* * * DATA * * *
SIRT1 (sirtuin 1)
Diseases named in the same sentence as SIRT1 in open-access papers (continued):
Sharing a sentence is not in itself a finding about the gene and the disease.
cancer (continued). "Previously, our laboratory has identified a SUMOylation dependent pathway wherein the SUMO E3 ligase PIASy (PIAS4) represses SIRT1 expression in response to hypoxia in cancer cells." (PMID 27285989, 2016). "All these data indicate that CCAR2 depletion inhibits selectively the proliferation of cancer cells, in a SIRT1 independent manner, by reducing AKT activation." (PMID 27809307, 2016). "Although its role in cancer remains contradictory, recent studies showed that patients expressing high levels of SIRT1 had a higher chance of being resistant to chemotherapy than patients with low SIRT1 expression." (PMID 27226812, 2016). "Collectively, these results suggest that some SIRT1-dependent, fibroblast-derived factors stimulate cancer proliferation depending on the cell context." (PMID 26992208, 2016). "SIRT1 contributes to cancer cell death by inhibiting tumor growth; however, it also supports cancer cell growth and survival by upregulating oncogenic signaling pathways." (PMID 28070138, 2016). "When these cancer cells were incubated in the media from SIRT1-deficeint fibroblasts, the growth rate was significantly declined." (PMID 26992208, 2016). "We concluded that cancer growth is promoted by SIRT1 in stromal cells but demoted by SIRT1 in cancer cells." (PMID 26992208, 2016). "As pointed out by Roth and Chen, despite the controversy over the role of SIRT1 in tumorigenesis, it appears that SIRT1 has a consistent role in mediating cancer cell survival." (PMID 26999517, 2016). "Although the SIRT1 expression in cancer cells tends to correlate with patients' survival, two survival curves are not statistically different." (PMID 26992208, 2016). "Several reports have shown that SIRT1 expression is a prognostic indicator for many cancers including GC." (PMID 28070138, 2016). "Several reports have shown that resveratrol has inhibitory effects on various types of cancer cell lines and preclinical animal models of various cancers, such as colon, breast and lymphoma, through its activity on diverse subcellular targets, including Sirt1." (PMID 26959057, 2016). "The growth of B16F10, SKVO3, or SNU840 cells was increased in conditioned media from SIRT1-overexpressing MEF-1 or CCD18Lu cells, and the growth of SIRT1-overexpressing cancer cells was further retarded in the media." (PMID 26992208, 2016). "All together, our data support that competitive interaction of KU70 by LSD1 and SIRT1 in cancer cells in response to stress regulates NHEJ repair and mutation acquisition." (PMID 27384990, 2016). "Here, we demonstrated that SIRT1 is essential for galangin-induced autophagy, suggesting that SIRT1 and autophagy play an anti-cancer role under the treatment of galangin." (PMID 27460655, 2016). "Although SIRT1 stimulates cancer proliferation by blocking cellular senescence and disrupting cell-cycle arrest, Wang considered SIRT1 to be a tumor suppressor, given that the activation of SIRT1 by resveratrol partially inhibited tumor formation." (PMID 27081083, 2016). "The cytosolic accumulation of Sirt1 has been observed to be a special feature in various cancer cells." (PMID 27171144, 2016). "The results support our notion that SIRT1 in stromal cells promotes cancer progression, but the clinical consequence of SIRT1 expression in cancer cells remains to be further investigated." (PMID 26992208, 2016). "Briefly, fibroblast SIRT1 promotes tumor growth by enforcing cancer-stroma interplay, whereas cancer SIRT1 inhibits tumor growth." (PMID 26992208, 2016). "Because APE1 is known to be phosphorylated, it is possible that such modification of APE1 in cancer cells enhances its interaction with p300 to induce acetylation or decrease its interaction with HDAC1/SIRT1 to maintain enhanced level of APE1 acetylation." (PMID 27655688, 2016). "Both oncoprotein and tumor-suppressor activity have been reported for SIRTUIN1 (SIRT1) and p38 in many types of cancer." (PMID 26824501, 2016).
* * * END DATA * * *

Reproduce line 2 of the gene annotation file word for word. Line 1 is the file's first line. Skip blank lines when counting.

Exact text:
Diseases named in the same sentence as SIRT1 in open-access papers (continued):